Sunday, 19 June 2011

A cracking hour out on safari

The Safari opened the moth trap this morning but as we were getting the paraphinalia ready our Extreme Photographer spotted this unusual Hoverfly ressting on the giant plastic Blue Tit - ID anyone?

The trap only held three species, a micro that looked like a bit of bird droppings, 21 Heart & Darts - they are they only species around in numbers or really like the new UV light - and six Dark Arches, pictured below.



Then it was out not far away to see the mass of Bee Orchids that has appeared on the edge of a local golf course.

Really like Bee Orchids, they are just so exotic - can't get enough of them!


In the grass were some Burnet moth chrysalis, the very ones we couldn't find on our rough field yesterday.


Among the grass leaves was an imposter, a Grass Vetchling. Even better than the Bee Orchids - just look at that stunning cerise colour. The tendril grabbing it from he left is from a neighbouring Common Vetch.



A very badly beaten up female Common Blue was found resting in the shade and allowed very close approach, looks like she's been round the shrubbery a few times!






Close by a hint of movement in the grass gave us a lurking Shaded Broad Bar, looks much fresher than the butterfly.


A few minutes later we happened upon a piece of plywood lying on the ground - well we had to turn it over, didn't we.

A fair few Common Toads, all last years or the year before's, and two newts were underneath. A small pale young newt and this adult. But what is it?


Looking at that pinky unspotted throat it could well be a Palmate Newt, in which case it will be the first of this locally scarce species we've found round here.



Much easier to identify is this young Great Crested Newt, the third we've found this week...must be getting a bit of a knack for finding them.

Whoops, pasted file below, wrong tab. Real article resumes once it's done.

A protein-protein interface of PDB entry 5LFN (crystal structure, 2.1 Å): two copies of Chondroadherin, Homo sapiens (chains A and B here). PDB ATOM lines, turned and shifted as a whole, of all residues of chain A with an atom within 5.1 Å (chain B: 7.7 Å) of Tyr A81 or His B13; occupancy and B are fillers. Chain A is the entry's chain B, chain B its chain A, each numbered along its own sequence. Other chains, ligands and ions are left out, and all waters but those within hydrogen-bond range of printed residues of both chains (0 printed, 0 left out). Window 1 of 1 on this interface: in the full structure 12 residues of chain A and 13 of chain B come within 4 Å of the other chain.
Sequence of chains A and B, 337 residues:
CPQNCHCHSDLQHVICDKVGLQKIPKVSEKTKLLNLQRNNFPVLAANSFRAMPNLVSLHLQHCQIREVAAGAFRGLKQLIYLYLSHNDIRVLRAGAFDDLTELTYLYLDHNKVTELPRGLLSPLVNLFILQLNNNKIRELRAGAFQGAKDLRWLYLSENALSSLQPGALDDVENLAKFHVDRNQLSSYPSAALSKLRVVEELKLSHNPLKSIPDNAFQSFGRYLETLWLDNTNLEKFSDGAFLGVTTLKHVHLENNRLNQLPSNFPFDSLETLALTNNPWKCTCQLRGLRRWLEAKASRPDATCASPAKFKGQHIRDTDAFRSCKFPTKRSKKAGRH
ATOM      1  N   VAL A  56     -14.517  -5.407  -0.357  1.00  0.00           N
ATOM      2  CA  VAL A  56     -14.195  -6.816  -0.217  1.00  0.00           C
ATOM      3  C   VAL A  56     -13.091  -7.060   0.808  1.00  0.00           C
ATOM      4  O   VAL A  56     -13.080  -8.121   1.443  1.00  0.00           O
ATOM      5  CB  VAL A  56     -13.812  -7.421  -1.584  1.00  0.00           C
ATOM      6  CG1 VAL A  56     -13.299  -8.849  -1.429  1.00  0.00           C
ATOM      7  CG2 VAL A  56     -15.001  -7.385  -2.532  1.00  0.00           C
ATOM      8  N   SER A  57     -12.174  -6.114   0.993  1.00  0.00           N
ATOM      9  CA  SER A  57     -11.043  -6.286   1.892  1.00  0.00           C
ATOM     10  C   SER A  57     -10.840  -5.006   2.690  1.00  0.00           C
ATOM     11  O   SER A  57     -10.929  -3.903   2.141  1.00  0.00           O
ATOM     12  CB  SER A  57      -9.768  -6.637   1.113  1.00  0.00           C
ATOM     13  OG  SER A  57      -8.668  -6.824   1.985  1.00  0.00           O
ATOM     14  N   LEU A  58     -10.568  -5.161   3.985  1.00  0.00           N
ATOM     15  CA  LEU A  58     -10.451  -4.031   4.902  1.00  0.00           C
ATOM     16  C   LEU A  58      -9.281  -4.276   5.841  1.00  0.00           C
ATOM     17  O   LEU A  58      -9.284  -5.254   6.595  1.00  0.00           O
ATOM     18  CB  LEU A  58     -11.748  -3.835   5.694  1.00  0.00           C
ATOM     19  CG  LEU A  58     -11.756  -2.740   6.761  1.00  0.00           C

Despite the rarity of the Great Crested Newt this Short Tailed Field Vole gave us more pleasure. They are really hard to get pics of, they are so quick.


We discovered this nest nearby and noticed it had a tiny baby within so we quickly replaced the cover and hoped mum came back soon.


Then it was on to the nature reserve where we found this Biting Stonecrop. It used to be more common but the open stony areas it likes are becoming well vegetated. We used to give tiny bits to visiting school kids to 'taste' as it soon delivers a peppery kick - hence the name...the kids thought they'd been poisoned!


A very enjoyable hour or so's walk out...and we totally ignored the birds for a change although did get a goo view of a Swallow trying to catch our first Meadow Brown of the year, the butterfly took last second evasive action to avoid the swooping beak.

Where to next? Back to the patches wonder what'll be about.

In the meantime let us know what's stealing the limelight from the orchids in your outback.


4 comments:

cliff said...

Nice Newts Dave!

I think your hover could be Merodon equestris/Narcissus fly.

Warren Baker said...

You had a good variety today Dave :-) much more like summer should be :-)

Lancashire and Lakeland Outback Adventure Wildlife Safaris said...

Thanks Cliff - pretty sure yo've IDd him for me last year!!! The old memory ain't what it was.

A bit of summery sun later in the afternoon too Warren...and the temperature amost reached average for June!!! Well I never!!!

Anno Brandreth said...

Davo - check out your coastal sites with tufted vetch for Blacknecked Moth.
In Britain, this moth has only one generation, flying in June and July, but it is double-brooded on the continent.

Occupying woodland and marshy areas, it is locally common in the southern half of Britain, with only scattered occurrences further north.

The species overwinters as a larva, which feeds mainly on tufted vetch (Vicia cracca).

a brood is present on our Pickerings Pasture site at the moment - found by Paul who you met at the Quarry site.